Checklist: Year-End HR Activities

The end of the year is usually an extremely busy time for HR professionals. There’s a lot they must do in a relatively short time period to close out the year and prepare for the upcoming one. A smooth and effective year-end process can help ensure HR professionals comply with relevant laws and regulations and that necessary tasks are completed in an orderly manner. This checklist can assist HR professionals like you in developing and maintaining an effective year-end process and outlines key activities to consider completing before the end of the year.

The following checklist is not an all-encompassing year-end list but rather an overview of common HR activities. This checklist is intended to be used as a guide, and the steps in this list should be modified to meet the unique needs of your organization. Due to the complexities and legal requirements of some of these activities, employers are encouraged to seek legal counsel to address specific issues and concerns.

Compliance
1. Research federal, state and local employment and labor laws for all locations where the organization’s employees work.
2. Review and update the employee handbook and employment policies.
3. Audit employee personnel files.
4. Transfer personnel files of terminated employees to storage (ensuring all applicable recordkeeping requirements are met).
5. Update workplace employment and labor law posters and notices.
6. Ensure all required workplace employee trainings are completed.
7. Prepare and distribute annual compliance notices, such as the Children’s Health Insurance Program Notice, to employees.
8. Review the organization’s insurance policies, including workers’ compensation policies.
9. Update OSHA logs of work-related injuries and illnesses (Forms 300, 300A and 301).
10. File EEO-1 Component 1 report with the U.S. Equal Employment Opportunity Commission, if applicable.

Payroll and Taxes
1. Audit the organization’s payroll balances.
2. Confirm the payroll schedule for the new year.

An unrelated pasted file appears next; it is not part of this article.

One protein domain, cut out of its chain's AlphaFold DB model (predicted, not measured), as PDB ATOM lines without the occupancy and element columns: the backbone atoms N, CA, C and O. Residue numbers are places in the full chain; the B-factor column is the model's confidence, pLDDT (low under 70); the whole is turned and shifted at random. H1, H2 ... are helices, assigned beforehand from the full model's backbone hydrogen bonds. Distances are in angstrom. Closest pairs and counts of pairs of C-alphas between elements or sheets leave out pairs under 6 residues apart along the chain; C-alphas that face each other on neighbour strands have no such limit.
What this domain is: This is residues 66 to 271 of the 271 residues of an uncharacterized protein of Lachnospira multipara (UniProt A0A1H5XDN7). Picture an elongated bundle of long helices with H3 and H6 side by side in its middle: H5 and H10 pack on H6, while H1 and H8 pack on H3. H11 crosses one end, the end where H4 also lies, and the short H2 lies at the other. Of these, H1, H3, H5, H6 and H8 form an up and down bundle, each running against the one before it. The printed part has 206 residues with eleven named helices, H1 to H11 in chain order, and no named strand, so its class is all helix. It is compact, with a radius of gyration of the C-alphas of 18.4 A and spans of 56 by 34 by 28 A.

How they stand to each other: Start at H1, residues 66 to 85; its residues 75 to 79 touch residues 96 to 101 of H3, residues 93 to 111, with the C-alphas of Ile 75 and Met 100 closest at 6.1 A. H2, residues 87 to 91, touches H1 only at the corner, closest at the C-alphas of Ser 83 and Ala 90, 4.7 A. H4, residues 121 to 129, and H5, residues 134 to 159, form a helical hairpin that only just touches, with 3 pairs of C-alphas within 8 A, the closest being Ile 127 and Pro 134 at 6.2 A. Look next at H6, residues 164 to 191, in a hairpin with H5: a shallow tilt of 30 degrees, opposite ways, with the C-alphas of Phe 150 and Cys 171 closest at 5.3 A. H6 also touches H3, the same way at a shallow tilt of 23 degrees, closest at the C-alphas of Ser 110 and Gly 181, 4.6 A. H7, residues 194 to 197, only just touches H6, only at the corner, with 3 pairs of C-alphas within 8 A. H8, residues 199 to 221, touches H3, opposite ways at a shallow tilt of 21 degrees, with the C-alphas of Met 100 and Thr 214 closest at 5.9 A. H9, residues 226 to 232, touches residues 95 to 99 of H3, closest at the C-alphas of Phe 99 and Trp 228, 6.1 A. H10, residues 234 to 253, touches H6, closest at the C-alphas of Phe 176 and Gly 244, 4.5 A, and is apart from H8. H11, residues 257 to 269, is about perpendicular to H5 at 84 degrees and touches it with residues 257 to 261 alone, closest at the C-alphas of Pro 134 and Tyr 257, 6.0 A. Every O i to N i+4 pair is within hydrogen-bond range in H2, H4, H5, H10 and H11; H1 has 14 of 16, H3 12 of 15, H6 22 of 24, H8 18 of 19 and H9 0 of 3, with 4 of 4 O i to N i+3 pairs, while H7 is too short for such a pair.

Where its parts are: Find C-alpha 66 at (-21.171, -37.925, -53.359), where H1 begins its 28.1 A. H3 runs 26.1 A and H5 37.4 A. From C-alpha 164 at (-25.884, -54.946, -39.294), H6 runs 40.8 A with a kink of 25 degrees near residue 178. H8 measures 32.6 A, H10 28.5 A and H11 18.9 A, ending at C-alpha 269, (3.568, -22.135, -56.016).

3. Prepare for the organization’s first payroll run of the new year.
4. Schedule and issue holiday or end-of-year bonuses to eligible employees.
5. Review and calculate any employee carryover balances for unused time off.
6. Add to payroll any unused time off to be paid out to eligible employees.
7. Prepare Withholding for Social Security and Employer’s Annual Federal Unemployment Tax Return forms.
8. Review all employee wage, tax and withholding information.
9. Verify the contact information for each employee.
10. Prepare, verify and distribute Forms W-2 and 1099 for each employee and contractor.
11. Compare the organization’s salary ranges to the market average and make cost-of-living adjustments, if necessary.

Employee Benefits
1. Renew group health insurance policies, if applicable.
2. Review all healthcare plan filing requirements and deadlines.
3. Prepare and distribute Medicare Part D notices to all eligible employees.
4. Audit the number of full-time employees to determine whether the organization is an applicable large employer under the Affordable Care Act (ACA), if applicable.
5. Review and comply with the ACA’s annual reporting requirements, such as preparing Forms 1094-C and 1095-C, distributing employee notices and checking the grandfathered status of plans, if applicable.
6. Examine the organization’s employee benefits packages and compare the benefits to what other organizations offer to remain competitive.
7. Conduct an employee benefits survey.
8. Revise employee benefits packages, if necessary.
9. Finalize open enrollment details, including preparing employee communications and scheduling informational meetings, if applicable.
10. Verify dependent health coverage for employees.
11. Distribute health insurance cards to employees.
12. Determine the rollover amount for the organization’s health flexible spending account and remind employees to spend any balances exceeding the plan’s threshold carryover amount before the end of the year.

General HR Activities
1. Perform annual employee performance reviews.
2. Review and update all organizational policies and procedures, including the organization’s record retention policies.
3. Ask employees to update their personal information, including their contact information.
4. Create and distribute next year’s workplace calendar outlining important dates, such as company-observed holidays and employee training schedules.
5. Review and update job descriptions.
6. Create or update the organization’s business continuity plan.
7. Ensure all employees have completed any required workplace trainings.
8. Establish and review the annual HR organizational budget.
9. Review any HR-related metrics, such as employee turnover rate, and establish organizational goals for the new year.
10. Review all HR processes, such as onboarding and employee engagement, and implement any needed changes to improve processes for the new year.

Year-end activities can seem endless, leaving many HR professionals feeling overwhelmed. Preparing early can help you wrap up this year properly and set your organization up for success next year.

Establishing a formal year-end process can improve operational and administrative efficiency to save your organization time and money and reduce potential legal liabilities.

This checklist is merely a guideline. It is neither meant to be exhaustive nor meant to be construed as legal advice. It does not address all potential compliance issues with federal, state or local standards. Consult your licensed representative at The Complete Manager Makeover Membership or legal counsel to address possible compliance requirements.